Lotus Evija targets Nürburgring production car record

Lotus has joined the hypercar crowd with its Evija, a carbon fiber, battery-electric beast billed as the world’s most powerful production car. We’re talking 1,973 horsepower and 1,254 pound-feet of torque generated by four electric motors, or enough for 0-60 mph acceleration in well under 3.0 seconds, 0-186 mph acceleration in under 9.0 seconds, and a top speed somewhere above 200 mph.

Unlike some other electric hypercar projects, Lotus is keen to back up its numbers on the track. In fact, we may see the car gun for the Nürburgring’s production car record. The time to beat is the 6:44.97 set by Lamborghini with its Aventador SVJ in 2018.

Lotus’s principal platform engineer, Louis Kerr, revealed to Piston Heads in an interview published Thursday that Lotus is considering a Nürburgring attempt with the Evija. Crucially, he pointed out that the company is confident of comfortably beating the 6:45.90 set by the track-only Nio EP9 electric hypercar in 2017, which means the company is also likely confident of beating the Aventador SVJ’s record.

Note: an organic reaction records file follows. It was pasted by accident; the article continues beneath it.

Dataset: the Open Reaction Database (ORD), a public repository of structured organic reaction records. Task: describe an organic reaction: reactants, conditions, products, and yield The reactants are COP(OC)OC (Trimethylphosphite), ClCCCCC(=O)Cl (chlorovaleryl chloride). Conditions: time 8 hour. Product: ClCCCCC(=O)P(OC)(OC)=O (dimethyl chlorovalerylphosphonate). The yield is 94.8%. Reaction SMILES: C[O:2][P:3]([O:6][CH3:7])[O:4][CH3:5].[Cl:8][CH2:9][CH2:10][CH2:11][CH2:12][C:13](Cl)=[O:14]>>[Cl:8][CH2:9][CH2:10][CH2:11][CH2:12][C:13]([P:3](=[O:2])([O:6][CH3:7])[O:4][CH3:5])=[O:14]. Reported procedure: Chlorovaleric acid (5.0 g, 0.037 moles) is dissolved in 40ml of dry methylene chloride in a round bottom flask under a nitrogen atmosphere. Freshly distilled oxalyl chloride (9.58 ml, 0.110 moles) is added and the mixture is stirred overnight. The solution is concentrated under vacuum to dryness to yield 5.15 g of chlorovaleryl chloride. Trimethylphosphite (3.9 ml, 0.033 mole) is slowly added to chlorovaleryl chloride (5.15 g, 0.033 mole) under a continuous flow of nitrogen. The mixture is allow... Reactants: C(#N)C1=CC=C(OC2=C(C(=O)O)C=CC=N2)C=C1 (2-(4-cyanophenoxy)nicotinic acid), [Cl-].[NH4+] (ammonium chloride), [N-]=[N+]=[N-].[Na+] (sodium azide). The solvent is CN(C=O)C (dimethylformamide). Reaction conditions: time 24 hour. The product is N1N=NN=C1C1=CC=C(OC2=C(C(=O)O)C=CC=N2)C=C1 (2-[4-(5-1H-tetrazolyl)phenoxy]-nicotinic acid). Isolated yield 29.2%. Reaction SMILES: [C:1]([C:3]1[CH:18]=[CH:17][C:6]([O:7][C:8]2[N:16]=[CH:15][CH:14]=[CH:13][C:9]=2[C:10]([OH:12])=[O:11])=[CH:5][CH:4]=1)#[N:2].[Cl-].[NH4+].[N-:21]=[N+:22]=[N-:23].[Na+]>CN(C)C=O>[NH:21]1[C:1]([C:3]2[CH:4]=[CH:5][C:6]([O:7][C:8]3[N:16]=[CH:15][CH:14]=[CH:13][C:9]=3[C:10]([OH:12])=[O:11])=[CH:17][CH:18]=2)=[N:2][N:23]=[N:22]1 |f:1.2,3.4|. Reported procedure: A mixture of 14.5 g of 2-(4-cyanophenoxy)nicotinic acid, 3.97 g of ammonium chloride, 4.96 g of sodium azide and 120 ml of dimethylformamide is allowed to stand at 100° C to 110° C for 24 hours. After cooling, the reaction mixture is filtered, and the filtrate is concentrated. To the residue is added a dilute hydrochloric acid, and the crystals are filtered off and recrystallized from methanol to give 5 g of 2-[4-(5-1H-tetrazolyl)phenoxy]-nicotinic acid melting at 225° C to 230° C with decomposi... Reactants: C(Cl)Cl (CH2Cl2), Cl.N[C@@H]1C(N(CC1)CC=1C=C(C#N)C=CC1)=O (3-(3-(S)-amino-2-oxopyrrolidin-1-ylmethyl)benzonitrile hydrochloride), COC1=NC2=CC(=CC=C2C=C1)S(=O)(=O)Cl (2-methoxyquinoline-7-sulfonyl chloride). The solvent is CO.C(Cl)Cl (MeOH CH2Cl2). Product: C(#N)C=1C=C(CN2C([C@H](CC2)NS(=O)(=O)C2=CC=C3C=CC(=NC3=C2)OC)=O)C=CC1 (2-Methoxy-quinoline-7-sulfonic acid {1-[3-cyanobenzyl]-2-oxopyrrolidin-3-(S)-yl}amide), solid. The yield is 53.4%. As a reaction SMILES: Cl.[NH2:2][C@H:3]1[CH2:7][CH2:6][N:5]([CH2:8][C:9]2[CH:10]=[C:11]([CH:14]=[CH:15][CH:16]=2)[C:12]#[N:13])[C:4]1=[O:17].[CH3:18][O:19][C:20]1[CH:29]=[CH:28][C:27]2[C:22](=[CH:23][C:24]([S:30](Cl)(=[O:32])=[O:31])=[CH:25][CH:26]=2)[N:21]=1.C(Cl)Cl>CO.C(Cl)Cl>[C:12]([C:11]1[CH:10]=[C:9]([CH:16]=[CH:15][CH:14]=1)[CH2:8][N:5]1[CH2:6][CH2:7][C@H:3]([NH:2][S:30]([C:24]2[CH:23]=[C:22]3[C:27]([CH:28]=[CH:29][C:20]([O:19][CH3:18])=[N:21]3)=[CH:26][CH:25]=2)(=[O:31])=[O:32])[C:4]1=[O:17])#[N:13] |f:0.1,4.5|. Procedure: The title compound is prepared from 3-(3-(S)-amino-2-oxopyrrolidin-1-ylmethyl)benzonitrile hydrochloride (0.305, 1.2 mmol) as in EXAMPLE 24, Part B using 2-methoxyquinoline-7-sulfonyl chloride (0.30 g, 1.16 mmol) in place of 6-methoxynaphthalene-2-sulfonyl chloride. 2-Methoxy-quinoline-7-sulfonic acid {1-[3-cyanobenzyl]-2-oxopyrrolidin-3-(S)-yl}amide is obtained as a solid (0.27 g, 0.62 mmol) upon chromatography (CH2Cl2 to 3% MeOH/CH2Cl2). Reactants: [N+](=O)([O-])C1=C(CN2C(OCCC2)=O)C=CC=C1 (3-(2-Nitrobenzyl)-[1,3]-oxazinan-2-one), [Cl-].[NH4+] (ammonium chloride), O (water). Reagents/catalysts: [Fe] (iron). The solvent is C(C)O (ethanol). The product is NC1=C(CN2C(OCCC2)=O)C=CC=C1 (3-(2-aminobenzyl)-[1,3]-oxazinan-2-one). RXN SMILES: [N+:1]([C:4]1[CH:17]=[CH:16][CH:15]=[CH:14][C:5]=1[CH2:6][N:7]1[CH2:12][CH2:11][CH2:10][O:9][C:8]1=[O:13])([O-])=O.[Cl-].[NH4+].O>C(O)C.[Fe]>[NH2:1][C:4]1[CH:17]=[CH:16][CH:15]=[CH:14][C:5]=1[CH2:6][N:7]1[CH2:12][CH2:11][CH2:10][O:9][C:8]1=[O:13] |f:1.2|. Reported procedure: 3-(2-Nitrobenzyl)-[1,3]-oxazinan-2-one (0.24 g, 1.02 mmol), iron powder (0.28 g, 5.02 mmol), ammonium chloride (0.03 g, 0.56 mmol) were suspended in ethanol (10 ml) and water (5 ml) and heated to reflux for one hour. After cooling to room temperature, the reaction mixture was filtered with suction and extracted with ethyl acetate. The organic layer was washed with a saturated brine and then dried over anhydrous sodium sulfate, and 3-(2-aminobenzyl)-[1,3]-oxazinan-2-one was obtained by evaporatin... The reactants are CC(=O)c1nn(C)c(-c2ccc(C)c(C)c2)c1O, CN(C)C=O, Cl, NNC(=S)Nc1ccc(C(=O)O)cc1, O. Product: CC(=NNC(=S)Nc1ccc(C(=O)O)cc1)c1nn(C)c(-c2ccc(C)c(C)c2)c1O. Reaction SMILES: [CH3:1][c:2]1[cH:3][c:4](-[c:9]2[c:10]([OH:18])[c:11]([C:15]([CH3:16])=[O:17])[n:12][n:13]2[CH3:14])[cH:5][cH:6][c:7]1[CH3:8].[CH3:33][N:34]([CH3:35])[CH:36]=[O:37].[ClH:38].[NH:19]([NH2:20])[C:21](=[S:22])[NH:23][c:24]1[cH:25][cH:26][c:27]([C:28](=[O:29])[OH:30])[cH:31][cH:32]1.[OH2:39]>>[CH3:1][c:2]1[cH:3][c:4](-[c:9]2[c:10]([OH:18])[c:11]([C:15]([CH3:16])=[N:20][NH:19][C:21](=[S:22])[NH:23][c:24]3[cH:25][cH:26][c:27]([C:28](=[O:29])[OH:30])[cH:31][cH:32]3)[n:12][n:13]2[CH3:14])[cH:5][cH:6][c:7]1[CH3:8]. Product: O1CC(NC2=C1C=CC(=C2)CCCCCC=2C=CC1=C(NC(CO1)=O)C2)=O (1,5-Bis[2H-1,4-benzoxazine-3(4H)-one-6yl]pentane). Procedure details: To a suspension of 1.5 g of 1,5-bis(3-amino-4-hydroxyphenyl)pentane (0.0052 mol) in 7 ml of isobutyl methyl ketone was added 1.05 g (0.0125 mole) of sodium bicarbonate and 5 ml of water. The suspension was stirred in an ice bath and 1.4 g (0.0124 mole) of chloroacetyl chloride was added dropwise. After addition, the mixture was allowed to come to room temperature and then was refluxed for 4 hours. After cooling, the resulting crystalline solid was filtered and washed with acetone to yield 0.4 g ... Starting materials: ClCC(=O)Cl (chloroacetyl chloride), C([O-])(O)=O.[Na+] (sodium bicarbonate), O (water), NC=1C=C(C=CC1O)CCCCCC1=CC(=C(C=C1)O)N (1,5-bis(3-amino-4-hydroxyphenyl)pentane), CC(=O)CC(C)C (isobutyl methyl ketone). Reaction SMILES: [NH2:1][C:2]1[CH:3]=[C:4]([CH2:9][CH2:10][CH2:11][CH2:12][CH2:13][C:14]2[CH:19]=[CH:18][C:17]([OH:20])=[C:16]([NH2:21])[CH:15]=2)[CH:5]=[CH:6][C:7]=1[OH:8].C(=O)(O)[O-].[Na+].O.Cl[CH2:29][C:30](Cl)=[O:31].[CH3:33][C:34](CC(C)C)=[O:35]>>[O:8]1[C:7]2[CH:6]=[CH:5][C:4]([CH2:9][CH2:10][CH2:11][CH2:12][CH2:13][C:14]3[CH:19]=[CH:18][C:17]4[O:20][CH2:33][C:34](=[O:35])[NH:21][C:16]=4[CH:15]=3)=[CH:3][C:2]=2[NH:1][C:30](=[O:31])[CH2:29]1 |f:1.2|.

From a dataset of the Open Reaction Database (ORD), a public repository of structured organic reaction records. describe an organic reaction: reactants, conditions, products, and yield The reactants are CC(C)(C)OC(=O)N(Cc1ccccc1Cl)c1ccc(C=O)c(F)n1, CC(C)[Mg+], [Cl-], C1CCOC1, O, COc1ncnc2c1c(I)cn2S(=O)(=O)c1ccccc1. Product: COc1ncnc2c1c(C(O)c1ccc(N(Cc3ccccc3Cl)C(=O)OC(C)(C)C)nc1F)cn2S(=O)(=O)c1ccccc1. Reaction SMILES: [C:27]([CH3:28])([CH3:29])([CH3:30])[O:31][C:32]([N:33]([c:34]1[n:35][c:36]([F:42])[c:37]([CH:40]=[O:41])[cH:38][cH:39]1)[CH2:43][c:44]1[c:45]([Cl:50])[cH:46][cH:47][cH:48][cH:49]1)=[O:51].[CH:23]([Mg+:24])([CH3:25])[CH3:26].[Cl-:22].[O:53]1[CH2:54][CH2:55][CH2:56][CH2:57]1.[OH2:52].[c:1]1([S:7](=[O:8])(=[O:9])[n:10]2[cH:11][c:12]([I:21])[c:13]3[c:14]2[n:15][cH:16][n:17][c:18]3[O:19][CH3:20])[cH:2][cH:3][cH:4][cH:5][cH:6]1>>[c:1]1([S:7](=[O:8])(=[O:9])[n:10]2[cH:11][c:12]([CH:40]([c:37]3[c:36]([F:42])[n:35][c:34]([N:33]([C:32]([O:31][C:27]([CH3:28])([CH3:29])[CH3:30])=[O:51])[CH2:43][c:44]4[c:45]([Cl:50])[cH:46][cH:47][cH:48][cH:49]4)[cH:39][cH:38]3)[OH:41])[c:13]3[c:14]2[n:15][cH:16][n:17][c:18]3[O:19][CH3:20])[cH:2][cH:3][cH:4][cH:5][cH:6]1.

Lotus Evija electric hypercar

Lotus Evija electric hypercar

Considering the Evija is a production car, with 130 examples destined to be built, it’s unlikely to come close to the 6:05.33 set last month by Volkswagen’s ID R electric time-attack special. And Porsche’s 5:19.55 record set by the 919 Evo Hybrid time-attack special is without doubt safe.

So far there aren’t any production EVs that have posted Nürburgring lap times. Most EV batteries aren’t designed to deliver the high power neccessary for the extended periods that you need to complete a lap of the 12.9-mile German circuit. In previous attempts, the battery either overheated or was drained too early.

According to Kerr, Lotus has designed the Evija’s 70-kilowatt-hour lithium-ion battery to deliver its peak power for up to seven minutes before it puts a cap on the fun. An element that makes this possible is the battery’s active cooling, which also has the benefit of allowing the battery to charge quickly, even at rates of up to 800 kilowatts, which isn’t actually available at any public charging stations.

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